Skip to content

Building an Accessible Technology Library

21st June 2024

With our Digital Innovation in Music Education Virtual Conference just around the corner, we spoke to Ben Rapp and Ben Sellers to find out more about their session, ‘How to Build an Accessible Instrument Library’. Read on to get a preview of the session, as they share Lancashire Music Hub’s journey in creating its accessible music library, and why this work is important. 


Could you both introduce yourselves? 

Ben S: Hi, I am Ben Sellers and work closely with music hubs, orchestras and arts organisations nationally and internationally to increase the quality and consistency of their education offer for young people with additional learning and access needs, with a particular focus on the use of technology. 

  Ben R: Hello, I am Ben Rapp and I am a Regional Manager at Lancashire Music Service and I’m part of the Senior Management Team for the service. Part of my remit has been to create the Lancashire Music Service music technology strategy. Our innovative new accessible instruments and music technology library forms part of that piece of work. 


What was Lancashire Music Hub’s journey in creating its accessible music library? 

Ben R: Our ambition was to create a library of accessible instruments and music technology that specialist schools in Lancashire could borrow.

It would mirror our acoustic instrument offer, offering lesson plans and support from specialist practitioners, with the aim of offering every young person in Lancashire an instrument that they could create, perform and progress with, regardless of need.   

We worked with specialists from Drake Music, as well as classroom teachers and instrumental tutors to choose and pilot the instruments, working in seven specialist settings in the first half of this year to try out the kit and develop resources and best practice that could be shared across the county and, soon, nationwide.  


Why is this work important for other hubs and services to consider? 

Ben S: There is a paradox for hubs considering instrumental provision for young people with ALN: decisions on instrumentation must be based on the needs of individual pupils, but hubs need to buy equipment in advance – often to budget deadlines and limitations – in order for pupils to try different options and figure out what works best for them. We hope that our research, piloting and resource development, based on input from dozens of teachers and hundreds of young people, will provide a good basis for hubs considering developing this area.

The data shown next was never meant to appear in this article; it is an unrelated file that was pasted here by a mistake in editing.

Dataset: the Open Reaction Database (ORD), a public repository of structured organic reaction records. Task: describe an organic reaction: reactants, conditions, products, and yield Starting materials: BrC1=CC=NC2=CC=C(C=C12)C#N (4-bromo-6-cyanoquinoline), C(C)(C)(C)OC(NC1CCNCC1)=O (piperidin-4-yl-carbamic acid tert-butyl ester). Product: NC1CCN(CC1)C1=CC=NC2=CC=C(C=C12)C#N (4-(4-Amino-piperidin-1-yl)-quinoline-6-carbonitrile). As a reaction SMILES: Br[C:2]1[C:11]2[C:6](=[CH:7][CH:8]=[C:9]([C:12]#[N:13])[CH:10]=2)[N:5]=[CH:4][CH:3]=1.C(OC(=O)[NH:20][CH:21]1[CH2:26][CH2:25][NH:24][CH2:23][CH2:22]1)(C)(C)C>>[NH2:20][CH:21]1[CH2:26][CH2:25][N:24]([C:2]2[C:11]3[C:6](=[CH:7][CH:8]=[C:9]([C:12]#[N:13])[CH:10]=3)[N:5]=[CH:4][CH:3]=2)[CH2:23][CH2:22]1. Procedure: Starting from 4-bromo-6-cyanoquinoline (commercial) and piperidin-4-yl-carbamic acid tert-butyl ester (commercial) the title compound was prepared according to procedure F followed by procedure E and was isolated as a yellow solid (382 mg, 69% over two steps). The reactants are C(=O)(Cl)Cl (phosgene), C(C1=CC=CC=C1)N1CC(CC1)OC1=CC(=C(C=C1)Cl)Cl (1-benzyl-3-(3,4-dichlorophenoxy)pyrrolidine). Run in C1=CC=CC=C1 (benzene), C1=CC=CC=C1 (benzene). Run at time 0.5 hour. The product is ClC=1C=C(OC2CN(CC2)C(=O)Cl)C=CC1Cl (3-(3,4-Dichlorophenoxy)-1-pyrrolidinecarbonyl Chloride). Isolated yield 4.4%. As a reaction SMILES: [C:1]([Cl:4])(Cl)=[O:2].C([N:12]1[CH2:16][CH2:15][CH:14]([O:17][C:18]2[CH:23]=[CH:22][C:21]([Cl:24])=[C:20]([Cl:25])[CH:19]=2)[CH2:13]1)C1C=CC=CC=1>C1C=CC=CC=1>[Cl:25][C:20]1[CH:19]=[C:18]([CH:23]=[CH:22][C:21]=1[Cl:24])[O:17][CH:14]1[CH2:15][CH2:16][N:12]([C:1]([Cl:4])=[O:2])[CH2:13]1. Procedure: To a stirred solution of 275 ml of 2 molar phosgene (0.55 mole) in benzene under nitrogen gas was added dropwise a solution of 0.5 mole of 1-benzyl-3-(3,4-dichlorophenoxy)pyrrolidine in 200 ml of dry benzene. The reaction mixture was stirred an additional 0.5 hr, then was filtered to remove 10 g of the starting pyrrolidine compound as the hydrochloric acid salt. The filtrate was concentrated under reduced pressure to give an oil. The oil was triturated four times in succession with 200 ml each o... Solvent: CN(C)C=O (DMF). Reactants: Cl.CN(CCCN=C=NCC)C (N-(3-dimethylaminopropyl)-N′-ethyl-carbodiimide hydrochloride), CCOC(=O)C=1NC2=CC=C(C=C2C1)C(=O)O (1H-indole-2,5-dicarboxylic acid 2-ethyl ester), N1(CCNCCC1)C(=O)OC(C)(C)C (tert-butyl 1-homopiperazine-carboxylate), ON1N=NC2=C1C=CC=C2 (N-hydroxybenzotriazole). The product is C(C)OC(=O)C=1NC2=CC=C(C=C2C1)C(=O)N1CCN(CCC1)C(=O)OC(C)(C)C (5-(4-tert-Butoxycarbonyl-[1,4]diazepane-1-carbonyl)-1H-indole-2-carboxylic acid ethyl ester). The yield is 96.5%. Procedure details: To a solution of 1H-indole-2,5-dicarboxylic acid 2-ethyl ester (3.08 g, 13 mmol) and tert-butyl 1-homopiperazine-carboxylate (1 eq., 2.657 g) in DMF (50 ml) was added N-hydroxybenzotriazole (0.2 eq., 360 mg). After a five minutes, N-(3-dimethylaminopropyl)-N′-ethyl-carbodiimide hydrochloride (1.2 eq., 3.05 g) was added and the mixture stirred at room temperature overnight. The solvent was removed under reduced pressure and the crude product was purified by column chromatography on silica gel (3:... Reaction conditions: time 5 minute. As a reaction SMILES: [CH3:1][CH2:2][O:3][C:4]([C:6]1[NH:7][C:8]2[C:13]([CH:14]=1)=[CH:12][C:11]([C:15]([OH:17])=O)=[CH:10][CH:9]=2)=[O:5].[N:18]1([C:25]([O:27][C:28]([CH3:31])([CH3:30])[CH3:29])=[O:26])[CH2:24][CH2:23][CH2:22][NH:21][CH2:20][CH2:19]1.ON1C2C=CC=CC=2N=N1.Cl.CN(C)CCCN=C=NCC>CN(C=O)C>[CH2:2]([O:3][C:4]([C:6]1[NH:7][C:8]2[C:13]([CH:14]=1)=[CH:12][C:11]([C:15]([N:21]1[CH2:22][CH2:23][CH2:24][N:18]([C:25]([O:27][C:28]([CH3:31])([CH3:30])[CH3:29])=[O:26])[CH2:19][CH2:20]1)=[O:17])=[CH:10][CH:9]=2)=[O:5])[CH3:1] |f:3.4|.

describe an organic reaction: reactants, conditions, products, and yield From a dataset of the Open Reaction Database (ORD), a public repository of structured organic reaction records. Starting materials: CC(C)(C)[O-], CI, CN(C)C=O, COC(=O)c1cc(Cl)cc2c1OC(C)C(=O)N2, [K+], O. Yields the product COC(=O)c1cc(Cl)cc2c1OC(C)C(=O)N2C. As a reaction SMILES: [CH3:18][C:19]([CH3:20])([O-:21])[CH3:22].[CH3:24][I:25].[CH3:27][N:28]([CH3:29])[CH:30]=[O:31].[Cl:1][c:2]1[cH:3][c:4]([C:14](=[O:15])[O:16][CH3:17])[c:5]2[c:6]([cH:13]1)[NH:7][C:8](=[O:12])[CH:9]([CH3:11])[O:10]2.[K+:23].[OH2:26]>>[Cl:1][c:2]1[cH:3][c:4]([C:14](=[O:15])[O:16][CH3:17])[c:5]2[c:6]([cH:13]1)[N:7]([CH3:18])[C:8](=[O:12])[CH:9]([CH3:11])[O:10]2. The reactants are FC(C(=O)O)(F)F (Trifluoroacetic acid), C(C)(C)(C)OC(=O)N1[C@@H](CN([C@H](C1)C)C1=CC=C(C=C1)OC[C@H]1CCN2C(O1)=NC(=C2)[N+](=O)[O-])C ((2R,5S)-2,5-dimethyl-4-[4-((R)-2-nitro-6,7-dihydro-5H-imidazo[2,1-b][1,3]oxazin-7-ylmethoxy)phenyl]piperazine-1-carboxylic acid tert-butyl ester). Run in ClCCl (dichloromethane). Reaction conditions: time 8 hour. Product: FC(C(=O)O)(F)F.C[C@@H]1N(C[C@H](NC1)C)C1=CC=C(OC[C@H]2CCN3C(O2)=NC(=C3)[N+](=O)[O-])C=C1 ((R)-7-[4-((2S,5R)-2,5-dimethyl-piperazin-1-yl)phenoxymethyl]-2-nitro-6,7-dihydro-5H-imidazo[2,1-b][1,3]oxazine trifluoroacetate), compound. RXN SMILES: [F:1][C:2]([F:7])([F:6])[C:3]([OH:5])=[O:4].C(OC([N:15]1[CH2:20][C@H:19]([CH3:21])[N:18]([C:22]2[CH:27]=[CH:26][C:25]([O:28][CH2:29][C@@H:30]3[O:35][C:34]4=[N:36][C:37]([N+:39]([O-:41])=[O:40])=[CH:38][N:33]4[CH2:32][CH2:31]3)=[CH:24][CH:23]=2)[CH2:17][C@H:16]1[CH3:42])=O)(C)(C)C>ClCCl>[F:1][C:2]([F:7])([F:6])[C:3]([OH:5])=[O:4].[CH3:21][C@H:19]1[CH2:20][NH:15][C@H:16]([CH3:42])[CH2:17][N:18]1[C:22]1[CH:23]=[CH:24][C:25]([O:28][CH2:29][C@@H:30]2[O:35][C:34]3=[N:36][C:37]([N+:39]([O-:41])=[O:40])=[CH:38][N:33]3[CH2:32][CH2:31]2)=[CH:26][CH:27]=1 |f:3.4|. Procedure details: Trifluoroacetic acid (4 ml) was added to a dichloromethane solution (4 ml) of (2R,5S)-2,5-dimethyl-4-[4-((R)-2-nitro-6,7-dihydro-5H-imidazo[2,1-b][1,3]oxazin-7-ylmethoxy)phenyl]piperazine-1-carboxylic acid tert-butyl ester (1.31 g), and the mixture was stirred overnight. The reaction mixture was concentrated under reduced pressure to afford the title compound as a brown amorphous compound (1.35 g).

Whilst the ten instruments in the library are by no means the definitive guide, and a well-apped iPad is still the go-to instrument for many young music-makers, the resources and ‘how-to’ guides that we have developed give a model of what is necessary for hubs who want to ensure that, as well as instruments, they have a teaching team ready to use them. 


What will delegates gain from your session at the DIME conference? 

Ben S: As well as demonstrating some of the instruments, we will also discuss how we nurtured our ‘inclusive tech champions’, and how other hubs could do the same. We will talk about how to ensure the full range of needs is catered for, and how to achieve buy-in from schools, teachers and colleagues. 

Ben R: I hope delegates will learn about the process that we have been through in order to come to the end point of a library of cutting edge resources that Specialist Schools can borrow from. The new Capital Fund for instruments and technology provides the perfect opportunity for other services and hubs to develop something similar going forward. We will also showcase the resources and help videos that Ben S has created which will be available at no cost and hosted by Charanga. We hope that we can roll this out to mainstream schools following the first year with our Specialist Schools only accessing the library. 

Interested in learning more? Join us next Tuesday, 25th June, for the Digital Innovation in Music Education Conference to watch the full session from Ben and Ben alongside the rest of our fantastic programme, including a session on strategies for gender inclusive learning and our Keynote from Dr Mat Dalgleish, ‘Beyond Novelty: A More Social and Reflective take on Musical Interfaces and Music Technology’. Book your ticket now!